After failing his fellow students in a Lion Dance competition, Dragon (Jackie Chan) is sent away from his school in disgrace, on the condition that he must find his errant brother. Much ... See full summary »
Shing Lung (Jackie Chan) is a youngster, living in a remote village with his grandfather who teaches him Kung-Fu. He keeps getting into fights, even though his grandfather warns him not to ... See full summary »
Story of a cop who forsakes his dreams of sailing around the world so that he can care for his mentally disabled brother. Innocently caught up in a gangland fight, the brother is kidnapped ... See full summary »
A pair of evil gung-fu artists, Heaven and Earth, are slaughtering the entire Yin-Yang brotherhood. The movie opens with two members of the brotherhood and their two male children being ... See full summary »
A country boy becomes the head of a gang through the purchase of some lucky roses from an old lady. He and a singer at the gang's nightclub try to do a good deed for the old lady when her daughter comes to visit.
Muscles, cop from Hong Kong, is in Japan chasing a bad HK cop. His cop partner gets taken by the ninja gang. Muscles gets his 5 old no-good friends from the orphanage to help find the bad cop. Lots of comedy and kung-fu fighting follows.
Sammo Kam-Bo Hung
Sammo Kam-Bo Hung,
Stanley Sui-Fan Fung
5 HK cops (4 horny males) on vacation in Pattaya, Thailand, are told to contact an informant there but he gets murdered. They return to Hong Kong to contact his girlfriend and protect her. 3 other colleagues are busy fighting criminals.
Dragon is now transferred to be the police head of Sai Wan district, and has to contend with a gangster kingpin, anti-Manchu revolutionaries, some runaway pirates, Manchu Loyalists and a corrupt Police Superintendent.
One of Chan's complex scenes involved a Jianzi game requiring many takes for a single shot. This movie went over budget and took twice as long to shoot as was originally planned due to Chan's many retakes of shots to get them exactly as he wanted them. The opening bun festival scene was originally intended to end the film, but was moved, as Chan wanted a spectacular opening to the film. The final fight scene, which takes place in a barn, also featured elaborate stunts, including one where Chan does a back flip off a loft and falls to the lower ground. See more »
Around 1h19m (the barn fight scene), Cowboy (Mars) gets kicked off the loft by the Big Boss (Ing-Sik Whang). Dragon (Jackie Chan) is situated near the middle of the ladder. Just as the Big Boss kicks him in the back, the next cut shows him at the top of the ladder. See more »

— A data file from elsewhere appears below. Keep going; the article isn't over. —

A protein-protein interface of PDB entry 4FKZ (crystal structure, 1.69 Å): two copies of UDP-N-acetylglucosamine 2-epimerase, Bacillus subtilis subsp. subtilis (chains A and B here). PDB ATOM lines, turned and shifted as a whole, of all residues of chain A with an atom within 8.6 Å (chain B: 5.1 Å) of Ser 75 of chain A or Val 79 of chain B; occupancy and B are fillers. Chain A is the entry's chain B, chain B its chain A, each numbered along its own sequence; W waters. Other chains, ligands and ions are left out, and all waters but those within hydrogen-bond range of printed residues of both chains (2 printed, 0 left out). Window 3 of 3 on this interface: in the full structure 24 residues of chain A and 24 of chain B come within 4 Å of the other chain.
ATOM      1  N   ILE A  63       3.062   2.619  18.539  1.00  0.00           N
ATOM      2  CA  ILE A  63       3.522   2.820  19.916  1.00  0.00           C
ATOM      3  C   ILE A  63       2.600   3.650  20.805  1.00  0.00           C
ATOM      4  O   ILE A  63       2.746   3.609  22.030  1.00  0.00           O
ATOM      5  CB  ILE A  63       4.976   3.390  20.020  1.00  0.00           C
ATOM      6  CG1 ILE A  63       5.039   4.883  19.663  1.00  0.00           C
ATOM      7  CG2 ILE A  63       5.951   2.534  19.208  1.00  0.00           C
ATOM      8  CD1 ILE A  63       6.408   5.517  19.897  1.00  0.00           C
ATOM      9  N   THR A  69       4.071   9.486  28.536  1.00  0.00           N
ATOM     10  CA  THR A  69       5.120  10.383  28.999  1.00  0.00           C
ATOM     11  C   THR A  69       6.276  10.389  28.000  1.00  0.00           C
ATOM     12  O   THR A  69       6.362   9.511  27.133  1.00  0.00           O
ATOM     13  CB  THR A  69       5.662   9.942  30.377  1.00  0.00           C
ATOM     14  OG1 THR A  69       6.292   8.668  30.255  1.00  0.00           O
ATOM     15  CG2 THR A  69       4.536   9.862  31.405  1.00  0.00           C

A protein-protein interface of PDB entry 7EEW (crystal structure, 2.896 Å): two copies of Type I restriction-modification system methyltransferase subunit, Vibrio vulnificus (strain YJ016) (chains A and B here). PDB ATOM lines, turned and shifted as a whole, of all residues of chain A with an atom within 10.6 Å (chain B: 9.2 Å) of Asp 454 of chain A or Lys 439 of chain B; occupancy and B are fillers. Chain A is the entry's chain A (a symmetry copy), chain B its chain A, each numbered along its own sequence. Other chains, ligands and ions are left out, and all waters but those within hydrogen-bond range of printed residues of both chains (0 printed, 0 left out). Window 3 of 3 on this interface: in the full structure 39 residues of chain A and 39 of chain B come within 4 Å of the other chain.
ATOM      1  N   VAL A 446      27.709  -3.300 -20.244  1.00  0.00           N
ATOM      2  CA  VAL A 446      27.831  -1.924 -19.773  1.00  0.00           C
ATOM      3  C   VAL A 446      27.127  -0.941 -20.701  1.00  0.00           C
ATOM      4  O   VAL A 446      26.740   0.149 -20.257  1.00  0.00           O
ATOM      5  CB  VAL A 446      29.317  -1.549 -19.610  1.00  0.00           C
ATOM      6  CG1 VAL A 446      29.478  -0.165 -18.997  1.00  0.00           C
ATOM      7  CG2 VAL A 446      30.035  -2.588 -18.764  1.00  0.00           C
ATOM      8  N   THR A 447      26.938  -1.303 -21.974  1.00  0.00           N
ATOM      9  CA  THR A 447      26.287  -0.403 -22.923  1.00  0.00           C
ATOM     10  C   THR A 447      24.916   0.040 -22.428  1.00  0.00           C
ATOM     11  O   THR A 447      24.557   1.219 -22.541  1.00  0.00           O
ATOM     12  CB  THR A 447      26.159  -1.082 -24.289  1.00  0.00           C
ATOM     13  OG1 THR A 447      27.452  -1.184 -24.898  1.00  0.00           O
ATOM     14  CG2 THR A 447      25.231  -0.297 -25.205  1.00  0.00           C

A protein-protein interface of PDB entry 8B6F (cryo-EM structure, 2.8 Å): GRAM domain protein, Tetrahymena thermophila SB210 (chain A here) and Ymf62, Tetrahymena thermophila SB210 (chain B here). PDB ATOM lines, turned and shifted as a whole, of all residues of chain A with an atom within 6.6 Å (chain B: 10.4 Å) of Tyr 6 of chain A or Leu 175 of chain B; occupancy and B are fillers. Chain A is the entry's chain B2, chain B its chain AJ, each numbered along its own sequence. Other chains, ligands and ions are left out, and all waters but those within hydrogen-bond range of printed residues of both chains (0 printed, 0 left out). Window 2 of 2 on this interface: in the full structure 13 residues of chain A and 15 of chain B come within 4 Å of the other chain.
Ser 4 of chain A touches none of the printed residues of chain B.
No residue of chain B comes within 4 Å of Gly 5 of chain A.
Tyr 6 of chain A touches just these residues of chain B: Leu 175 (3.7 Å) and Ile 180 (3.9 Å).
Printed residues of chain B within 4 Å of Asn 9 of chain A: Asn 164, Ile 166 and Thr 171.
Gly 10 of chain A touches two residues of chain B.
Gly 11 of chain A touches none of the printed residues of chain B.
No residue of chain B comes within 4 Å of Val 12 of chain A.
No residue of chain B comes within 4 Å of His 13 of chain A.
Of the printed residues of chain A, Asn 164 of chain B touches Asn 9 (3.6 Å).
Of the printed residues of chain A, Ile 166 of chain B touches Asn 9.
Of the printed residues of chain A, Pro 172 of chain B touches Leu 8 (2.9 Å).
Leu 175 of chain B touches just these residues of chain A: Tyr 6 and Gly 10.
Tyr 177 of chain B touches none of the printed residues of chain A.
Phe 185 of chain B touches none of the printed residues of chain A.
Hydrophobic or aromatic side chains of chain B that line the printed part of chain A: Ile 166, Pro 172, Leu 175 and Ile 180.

Scenes of out-takes from the action scenes play under the credits. See more »
Terribly weak for the majority but finishes with an excellent final twenty minutes
His father wishes that Young Dragon would be a great student and attend to his classes, but Dragon himself is full of youth and is just as interested in fighting and chasing girls. Full of arrogance and confident in his own knowledge, Dragon continues down this path until he finds that he has stumbled onto a plot to steal Chinese artefacts.
Everyone has said it before me but I will add my voice to those here that believe, for the vast majority, this is a very poor Jackie Chan film which sort of redeems itself towards the end. This surprised me because I have been watching a few early Chan movies recently and, for all their faults boring is never a word that I have had occasion to use until now. It is probably because the plot is so weak for the entire film even by the standards set by martial arts films of the period. For the first two-thirds of the film what we get is light comedy and some sports action involving a game where you chase an egg and also a cross between football and badminton. These are interesting ideas I'm sure but they do not come off in practice, with even the impressive moves in these sequences being lost in a sea of banality. The usual bed of comedy that can normally be relied upon in Chan films is also much weaker than normal, with basic pratfalls and little in the way of witty dialogue.
A lot of this comes from the writing but reaction shots are also weak not down to the cast being unable to deliver but rather Chan the director not catching them. It is hard to describe but, if you wrote a list of the things that normally work in a Jackie Chan film pretty much none of those come off here. Fortunately we do have a very strong final twenty minutes and I credit any roundly positive review with only having remembered this part of the film. It is here that finally we get a decent fight scene and it turns out to be a really good one where everything fires on all cylinders. Firstly it is shot really well and I mention that first because of the barn location making it difficult to get a good shot, but here we get good use of angles and long static shots to show that the action was not created in the edit room but on the set. It is also tough and really well choreographed with plenty of impressive and engaging moves all well pulled together. It is literally the reward for making it through the previous 70-odd minutes to get to this sequence.
So Dragon Lord as a total product deserves to be remembered as pretty poor film. The plot is weak, the comedy basic and the total delivery leaves much to be desired. Thanks goodness then for the final fight that does wash the taste out of your mouth by how much fun it all is in a generally excellent final 20 minutes that makes you wonder where this Chan was for the rest of it.
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